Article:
After putting this statement to the council on October 6, Deputy Mayor Katherine Copsey told Southbank Local News that DET had since withdrawn its request.

“The request to change the boundary has since been withdrawn,” she said. “Council does not have a formal position on the school name, rather we have been focused on supporting the Victorian Schools Building Authority (VSBA) to complete the school and community precinct by January 2018.”

Despite the DET withdrawing its request to change the suburban boundaries, its statement announcing the school’s name would appear to be a breach of its own policies and processes.

The policy states that the DET must workshop possible school names with the community to seek input into the school name.

Once this process has been carried out and the suitability of a proposed name has been checked, agreement must be sought from the regional director before proceeding to the formal community consultation process.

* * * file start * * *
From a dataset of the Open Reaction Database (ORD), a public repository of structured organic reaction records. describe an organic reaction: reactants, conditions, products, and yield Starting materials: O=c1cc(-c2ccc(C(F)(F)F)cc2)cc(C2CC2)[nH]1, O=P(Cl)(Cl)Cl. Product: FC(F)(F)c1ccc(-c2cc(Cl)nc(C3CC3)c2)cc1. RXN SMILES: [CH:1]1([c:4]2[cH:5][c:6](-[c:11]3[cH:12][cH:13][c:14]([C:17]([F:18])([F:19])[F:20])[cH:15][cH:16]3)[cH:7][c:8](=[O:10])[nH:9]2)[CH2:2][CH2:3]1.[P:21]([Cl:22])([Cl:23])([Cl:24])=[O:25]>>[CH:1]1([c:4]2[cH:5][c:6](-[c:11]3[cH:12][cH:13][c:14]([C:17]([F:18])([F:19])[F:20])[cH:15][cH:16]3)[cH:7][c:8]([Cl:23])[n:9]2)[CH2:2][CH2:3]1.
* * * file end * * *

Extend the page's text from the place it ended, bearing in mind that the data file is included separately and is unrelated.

A submission can then be prepared and forwarded to the regional director. Ministerial approval can then be sought and the name can be gazetted via formal process.

The DET’s naming announcement suggests it has breached its own guidelines and has unilaterally made a decision without formal consultation.

If the department had followed its guidelines, it should have started the formal process months ago to achieve an official name in time for the February opening.

The department refused to comment on this apparent policy breach. The school’s principal Noel Creece failed to respond to questions from Southbank Local News.

Member for Albert Park Martin Foley said he believed that the DET’s request to change the suburban boundaries was made in an effort to reflect the community’s expectations.

“There’s always the bureaucratic realities that have to catch up with community expectations and I just think a minor tweaking of postcode and suburban boundaries reflect the community’s expectations,” he said.